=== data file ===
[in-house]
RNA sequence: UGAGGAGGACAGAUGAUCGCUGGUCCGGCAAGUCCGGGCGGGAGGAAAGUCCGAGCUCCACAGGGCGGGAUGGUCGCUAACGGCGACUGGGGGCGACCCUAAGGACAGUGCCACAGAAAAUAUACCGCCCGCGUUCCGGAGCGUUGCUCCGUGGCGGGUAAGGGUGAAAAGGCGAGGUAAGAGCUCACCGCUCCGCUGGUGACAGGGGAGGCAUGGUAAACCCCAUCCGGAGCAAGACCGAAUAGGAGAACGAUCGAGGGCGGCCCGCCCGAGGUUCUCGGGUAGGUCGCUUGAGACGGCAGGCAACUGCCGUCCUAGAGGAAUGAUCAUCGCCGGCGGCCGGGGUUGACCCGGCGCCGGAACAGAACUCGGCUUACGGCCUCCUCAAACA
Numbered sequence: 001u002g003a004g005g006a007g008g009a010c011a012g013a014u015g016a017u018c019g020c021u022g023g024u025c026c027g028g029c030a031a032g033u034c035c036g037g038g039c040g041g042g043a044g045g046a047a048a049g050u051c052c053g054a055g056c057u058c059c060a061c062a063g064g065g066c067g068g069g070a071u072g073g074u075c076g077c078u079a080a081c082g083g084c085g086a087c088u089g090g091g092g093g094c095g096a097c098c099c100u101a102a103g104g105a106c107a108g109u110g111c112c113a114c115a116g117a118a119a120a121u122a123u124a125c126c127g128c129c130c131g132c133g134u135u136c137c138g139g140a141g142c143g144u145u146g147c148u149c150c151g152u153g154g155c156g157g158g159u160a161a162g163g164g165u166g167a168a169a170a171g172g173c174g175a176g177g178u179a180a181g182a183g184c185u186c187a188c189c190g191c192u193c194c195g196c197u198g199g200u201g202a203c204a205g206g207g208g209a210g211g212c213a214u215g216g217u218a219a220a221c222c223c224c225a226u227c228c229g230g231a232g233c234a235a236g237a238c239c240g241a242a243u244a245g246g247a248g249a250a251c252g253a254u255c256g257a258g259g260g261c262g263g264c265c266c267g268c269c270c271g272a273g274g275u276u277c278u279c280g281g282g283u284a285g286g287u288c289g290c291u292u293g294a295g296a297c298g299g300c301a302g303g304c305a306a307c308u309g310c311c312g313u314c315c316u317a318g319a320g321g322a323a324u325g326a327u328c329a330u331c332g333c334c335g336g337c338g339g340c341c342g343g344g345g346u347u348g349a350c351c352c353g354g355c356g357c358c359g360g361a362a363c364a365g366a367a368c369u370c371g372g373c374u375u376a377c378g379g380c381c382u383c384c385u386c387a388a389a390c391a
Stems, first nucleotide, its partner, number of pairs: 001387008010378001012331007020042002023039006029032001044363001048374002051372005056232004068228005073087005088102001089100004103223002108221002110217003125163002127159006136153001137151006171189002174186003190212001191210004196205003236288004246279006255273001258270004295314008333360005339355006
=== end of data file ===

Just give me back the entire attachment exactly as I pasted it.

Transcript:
[in-house]
RNA sequence: UGAGGAGGACAGAUGAUCGCUGGUCCGGCAAGUCCGGGCGGGAGGAAAGUCCGAGCUCCACAGGGCGGGAUGGUCGCUAACGGCGACUGGGGGCGACCCUAAGGACAGUGCCACAGAAAAUAUACCGCCCGCGUUCCGGAGCGUUGCUCCGUGGCGGGUAAGGGUGAAAAGGCGAGGUAAGAGCUCACCGCUCCGCUGGUGACAGGGGAGGCAUGGUAAACCCCAUCCGGAGCAAGACCGAAUAGGAGAACGAUCGAGGGCGGCCCGCCCGAGGUUCUCGGGUAGGUCGCUUGAGACGGCAGGCAACUGCCGUCCUAGAGGAAUGAUCAUCGCCGGCGGCCGGGGUUGACCCGGCGCCGGAACAGAACUCGGCUUACGGCCUCCUCAAACA
Numbered sequence: 001u002g003a004g005g006a007g008g009a010c011a012g013a014u015g016a017u018c019g020c021u022g023g024u025c026c027g028g029c030a031a032g033u034c035c036g037g038g039c040g041g042g043a044g045g046a047a048a049g050u051c052c053g054a055g056c057u058c059c060a061c062a063g064g065g066c067g068g069g070a071u072g073g074u075c076g077c078u079a080a081c082g083g084c085g086a087c088u089g090g091g092g093g094c095g096a097c098c099c100u101a102a103g104g105a106c107a108g109u110g111c112c113a114c115a116g117a118a119a120a121u122a123u124a125c126c127g128c129c130c131g132c133g134u135u136c137c138g139g140a141g142c143g144u145u146g147c148u149c150c151g152u153g154g155c156g157g158g159u160a161a162g163g164g165u166g167a168a169a170a171g172g173c174g175a176g177g178u179a180a181g182a183g184c185u186c187a188c189c190g191c192u193c194c195g196c197u198g199g200u201g202a203c204a205g206g207g208g209a210g211g212c213a214u215g216g217u218a219a220a221c222c223c224c225a226u227c228c229g230g231a232g233c234a235a236g237a238c239c240g241a242a243u244a245g246g247a248g249a250a251c252g253a254u255c256g257a258g259g260g261c262g263g264c265c266c267g268c269c270c271g272a273g274g275u276u277c278u279c280g281g282g283u284a285g286g287u288c289g290c291u292u293g294a295g296a297c298g299g300c301a302g303g304c305a306a307c308u309g310c311c312g313u314c315c316u317a318g319a320g321g322a323a324u325g326a327u328c329a330u331c332g333c334c335g336g337c338g339g340c341c342g343g344g345g346u347u348g349a350c351c352c353g354g355c356g357c358c359g360g361a362a363c364a365g366a367a368c369u370c371g372g373c374u375u376a377c378g379g380c381c382u383c384c385u386c387a388a389a390c391a
Stems, first nucleotide, its partner, number of pairs: 001387008010378001012331007020042002023039006029032001044363001048374002051372005056232004068228005073087005088102001089100004103223002108221002110217003125163002127159006136153001137151006171189002174186003190212001191210004196205003236288004246279006255273001258270004295314008333360005339355006